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    Treating Irregular Periods

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    Menstruation is the time of month when the womb (uterus) sheds its lining and vaginal bleeding occurs. This is known as a menstrual period.

    Periods vary widely from woman to woman. Some periods are punctual, some are unpredictable. On average, a woman gets her period every 24 to 38 days. A period usually lasts about two to eight days. Irregular periods may require treatment.

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    What Are Irregular Periods?

    You may have irregular periods if:

    • The time between each period starts to change.
    • You are losing more or less blood during a period than usual.
    • The number of days that your period lasts varies significantly.

    There are different terms for different types of irregular periods:

    • Irregular Menstrual Bleeding (IrregMB): Bleeding of more than 20 days in individual cycle lengths over a period of one year.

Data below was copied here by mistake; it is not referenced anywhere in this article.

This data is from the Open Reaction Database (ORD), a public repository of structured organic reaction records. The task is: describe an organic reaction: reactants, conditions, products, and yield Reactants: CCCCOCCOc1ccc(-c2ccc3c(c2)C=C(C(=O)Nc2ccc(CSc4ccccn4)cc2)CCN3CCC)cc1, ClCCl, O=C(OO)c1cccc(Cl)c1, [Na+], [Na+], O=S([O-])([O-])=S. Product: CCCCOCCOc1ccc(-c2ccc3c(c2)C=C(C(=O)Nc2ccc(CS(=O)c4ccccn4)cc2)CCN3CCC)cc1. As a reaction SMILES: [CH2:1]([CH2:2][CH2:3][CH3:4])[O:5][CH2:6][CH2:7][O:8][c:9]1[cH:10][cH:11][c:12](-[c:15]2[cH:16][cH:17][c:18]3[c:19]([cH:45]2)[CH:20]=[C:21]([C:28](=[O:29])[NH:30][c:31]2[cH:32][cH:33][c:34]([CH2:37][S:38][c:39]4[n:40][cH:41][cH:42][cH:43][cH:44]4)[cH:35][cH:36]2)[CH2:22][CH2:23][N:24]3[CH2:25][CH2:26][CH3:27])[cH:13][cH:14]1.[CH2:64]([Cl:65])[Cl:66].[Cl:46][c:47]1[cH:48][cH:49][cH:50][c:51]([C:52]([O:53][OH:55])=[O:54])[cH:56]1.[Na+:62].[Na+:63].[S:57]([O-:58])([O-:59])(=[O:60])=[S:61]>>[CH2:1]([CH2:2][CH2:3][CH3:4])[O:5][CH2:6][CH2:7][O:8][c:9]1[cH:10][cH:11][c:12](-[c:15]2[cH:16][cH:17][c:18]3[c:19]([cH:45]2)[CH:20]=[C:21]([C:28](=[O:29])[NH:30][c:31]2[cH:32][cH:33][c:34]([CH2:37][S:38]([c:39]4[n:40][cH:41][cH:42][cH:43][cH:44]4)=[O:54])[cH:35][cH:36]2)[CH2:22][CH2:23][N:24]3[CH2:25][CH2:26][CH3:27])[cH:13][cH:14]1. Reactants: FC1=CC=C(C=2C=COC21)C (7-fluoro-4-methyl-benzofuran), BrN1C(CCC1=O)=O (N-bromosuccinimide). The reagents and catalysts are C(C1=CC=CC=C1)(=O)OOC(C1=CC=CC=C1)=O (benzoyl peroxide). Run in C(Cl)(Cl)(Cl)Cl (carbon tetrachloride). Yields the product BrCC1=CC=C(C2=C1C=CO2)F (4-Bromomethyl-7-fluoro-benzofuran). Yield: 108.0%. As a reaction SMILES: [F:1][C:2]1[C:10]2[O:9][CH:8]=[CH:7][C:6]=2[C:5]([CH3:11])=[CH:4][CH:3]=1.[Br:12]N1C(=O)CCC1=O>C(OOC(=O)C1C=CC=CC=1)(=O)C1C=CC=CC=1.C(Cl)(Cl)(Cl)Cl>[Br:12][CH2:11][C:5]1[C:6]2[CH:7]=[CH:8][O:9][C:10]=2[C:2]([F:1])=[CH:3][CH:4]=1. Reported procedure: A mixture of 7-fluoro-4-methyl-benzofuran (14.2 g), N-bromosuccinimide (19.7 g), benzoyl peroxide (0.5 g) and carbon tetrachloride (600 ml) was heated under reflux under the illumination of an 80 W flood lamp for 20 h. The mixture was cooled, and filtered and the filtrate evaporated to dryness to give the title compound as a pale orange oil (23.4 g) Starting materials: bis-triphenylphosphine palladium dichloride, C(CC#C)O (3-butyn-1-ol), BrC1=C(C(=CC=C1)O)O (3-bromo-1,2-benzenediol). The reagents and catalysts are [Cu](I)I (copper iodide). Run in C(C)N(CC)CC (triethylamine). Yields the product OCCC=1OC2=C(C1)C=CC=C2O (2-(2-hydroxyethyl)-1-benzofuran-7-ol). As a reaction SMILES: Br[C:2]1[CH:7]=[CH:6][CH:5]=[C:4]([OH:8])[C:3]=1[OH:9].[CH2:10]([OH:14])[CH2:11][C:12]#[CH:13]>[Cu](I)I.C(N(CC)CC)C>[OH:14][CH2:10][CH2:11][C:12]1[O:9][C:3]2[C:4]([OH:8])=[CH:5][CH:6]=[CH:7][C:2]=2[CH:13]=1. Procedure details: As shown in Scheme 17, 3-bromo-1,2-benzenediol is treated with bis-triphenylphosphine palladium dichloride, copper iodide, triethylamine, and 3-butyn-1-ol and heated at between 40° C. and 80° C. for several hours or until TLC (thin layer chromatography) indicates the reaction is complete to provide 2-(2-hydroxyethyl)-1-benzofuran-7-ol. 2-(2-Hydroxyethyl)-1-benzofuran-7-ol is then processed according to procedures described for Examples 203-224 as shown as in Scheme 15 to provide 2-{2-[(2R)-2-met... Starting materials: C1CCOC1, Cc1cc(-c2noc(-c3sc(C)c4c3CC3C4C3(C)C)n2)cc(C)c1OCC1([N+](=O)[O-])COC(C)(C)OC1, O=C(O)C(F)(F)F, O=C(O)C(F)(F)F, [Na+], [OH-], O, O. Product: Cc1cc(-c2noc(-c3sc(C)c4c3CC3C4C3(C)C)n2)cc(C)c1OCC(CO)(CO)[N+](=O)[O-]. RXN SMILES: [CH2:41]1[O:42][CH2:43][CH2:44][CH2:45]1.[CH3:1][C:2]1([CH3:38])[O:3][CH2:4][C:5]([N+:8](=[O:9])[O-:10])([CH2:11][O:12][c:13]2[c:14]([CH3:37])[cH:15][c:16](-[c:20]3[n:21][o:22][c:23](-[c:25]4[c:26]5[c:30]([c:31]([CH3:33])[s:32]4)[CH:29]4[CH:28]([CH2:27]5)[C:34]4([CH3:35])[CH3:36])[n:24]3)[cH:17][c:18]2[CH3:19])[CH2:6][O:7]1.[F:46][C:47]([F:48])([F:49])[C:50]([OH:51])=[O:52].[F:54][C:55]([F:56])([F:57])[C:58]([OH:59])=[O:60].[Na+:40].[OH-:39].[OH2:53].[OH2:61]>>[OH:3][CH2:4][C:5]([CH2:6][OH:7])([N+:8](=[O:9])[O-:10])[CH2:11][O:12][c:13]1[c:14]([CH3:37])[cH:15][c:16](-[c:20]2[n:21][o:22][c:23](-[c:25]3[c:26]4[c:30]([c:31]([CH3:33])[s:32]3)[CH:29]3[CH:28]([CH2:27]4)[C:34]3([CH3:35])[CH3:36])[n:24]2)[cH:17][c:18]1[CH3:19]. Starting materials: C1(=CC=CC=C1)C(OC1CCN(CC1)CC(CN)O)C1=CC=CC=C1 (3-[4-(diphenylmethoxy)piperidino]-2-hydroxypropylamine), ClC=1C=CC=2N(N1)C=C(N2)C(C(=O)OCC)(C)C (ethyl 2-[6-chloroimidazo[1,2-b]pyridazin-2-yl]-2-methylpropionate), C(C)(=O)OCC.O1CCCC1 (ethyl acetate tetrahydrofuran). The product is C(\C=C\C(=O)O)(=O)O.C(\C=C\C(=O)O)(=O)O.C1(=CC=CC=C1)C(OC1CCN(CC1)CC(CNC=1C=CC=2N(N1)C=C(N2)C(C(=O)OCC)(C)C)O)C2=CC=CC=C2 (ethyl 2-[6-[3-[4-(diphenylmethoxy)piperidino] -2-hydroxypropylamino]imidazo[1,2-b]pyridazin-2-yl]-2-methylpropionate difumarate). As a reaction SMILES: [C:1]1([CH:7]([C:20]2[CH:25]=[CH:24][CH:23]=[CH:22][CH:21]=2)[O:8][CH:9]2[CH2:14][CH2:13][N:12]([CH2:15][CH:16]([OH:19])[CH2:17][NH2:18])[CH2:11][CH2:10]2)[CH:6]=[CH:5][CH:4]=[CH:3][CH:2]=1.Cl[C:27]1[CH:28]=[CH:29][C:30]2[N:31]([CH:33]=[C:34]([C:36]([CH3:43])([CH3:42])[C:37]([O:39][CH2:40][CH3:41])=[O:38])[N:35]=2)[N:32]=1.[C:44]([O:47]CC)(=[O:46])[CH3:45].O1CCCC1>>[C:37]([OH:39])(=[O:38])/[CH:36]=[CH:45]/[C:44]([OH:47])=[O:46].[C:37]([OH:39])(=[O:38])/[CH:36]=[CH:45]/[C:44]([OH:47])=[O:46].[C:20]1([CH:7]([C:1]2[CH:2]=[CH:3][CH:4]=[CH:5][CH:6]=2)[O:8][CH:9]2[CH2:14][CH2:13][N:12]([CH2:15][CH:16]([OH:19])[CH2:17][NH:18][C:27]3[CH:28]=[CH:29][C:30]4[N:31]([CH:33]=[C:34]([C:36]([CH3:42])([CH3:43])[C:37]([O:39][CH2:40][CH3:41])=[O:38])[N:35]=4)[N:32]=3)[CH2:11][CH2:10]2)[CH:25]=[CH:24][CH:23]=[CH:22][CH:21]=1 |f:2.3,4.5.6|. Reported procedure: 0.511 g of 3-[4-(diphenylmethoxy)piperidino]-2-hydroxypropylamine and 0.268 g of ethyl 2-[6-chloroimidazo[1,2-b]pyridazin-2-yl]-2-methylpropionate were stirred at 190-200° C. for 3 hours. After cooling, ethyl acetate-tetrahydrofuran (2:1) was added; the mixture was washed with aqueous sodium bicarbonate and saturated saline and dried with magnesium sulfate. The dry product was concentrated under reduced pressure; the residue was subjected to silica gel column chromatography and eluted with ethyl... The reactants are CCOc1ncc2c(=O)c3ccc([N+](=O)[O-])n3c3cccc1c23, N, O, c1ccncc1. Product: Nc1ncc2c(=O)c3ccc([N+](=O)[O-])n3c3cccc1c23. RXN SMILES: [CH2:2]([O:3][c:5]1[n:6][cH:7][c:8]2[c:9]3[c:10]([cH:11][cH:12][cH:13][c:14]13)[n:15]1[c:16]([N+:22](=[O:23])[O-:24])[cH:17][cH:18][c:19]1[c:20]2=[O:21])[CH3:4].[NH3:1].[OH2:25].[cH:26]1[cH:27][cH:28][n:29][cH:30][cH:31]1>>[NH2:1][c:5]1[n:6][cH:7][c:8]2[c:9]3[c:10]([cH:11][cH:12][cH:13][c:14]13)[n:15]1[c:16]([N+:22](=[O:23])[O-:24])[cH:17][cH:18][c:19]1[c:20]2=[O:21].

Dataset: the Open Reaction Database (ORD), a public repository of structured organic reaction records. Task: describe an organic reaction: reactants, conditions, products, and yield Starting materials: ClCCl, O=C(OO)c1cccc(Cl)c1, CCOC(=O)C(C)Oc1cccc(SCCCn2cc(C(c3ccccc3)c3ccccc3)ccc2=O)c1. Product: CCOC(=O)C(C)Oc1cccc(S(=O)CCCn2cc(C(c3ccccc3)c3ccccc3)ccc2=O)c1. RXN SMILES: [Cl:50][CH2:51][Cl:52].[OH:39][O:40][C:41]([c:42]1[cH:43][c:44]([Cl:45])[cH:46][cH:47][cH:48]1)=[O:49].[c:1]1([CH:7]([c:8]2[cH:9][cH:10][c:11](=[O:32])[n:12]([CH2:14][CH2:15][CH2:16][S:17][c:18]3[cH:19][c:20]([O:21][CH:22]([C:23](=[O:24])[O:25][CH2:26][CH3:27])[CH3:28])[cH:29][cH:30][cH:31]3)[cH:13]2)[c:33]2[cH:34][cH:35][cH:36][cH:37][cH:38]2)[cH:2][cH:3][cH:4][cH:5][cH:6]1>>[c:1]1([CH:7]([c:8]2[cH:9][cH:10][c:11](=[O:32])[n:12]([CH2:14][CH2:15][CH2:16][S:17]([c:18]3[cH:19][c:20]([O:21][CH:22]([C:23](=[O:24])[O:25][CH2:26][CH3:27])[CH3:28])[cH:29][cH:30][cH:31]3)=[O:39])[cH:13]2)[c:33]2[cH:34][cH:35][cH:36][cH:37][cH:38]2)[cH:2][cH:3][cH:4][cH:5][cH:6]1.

• Absent Menstrual Bleeding (amenorrhea): No bleeding in a 90-day period.
    • Heavy Menstrual Bleeding (HMB): Excessive menstrual blood loss that interferes with the woman’s physical, emotional, social, and material quality of life and can occur alone or in combination with other symptoms.
    • Heavy and Prolonged Menstrual Bleeding (HPMB): Less common than HMB. It is important to make a distinction from HMB given they may have different etiologies and respond to different therapies.
    • Light Menstrual Bleeding: Based on patient complaint, rarely related to pathology.

    Do Irregular Periods Need Treatment?

    Treatment of irregular periods depends on the cause and your desire to have children in the future. Irregular periods can be caused by many different things. Changes in your body's level of the hormones estrogen and progesterone can disrupt the normal pattern of your period. That's why young girls going through puberty and women approaching menopause commonly have irregular periods.

    Other common causes of irregular periods include:

    A less common cause is severe scarring (adhesions) of the lining of the uterus, a condition known as Asherman syndrome.

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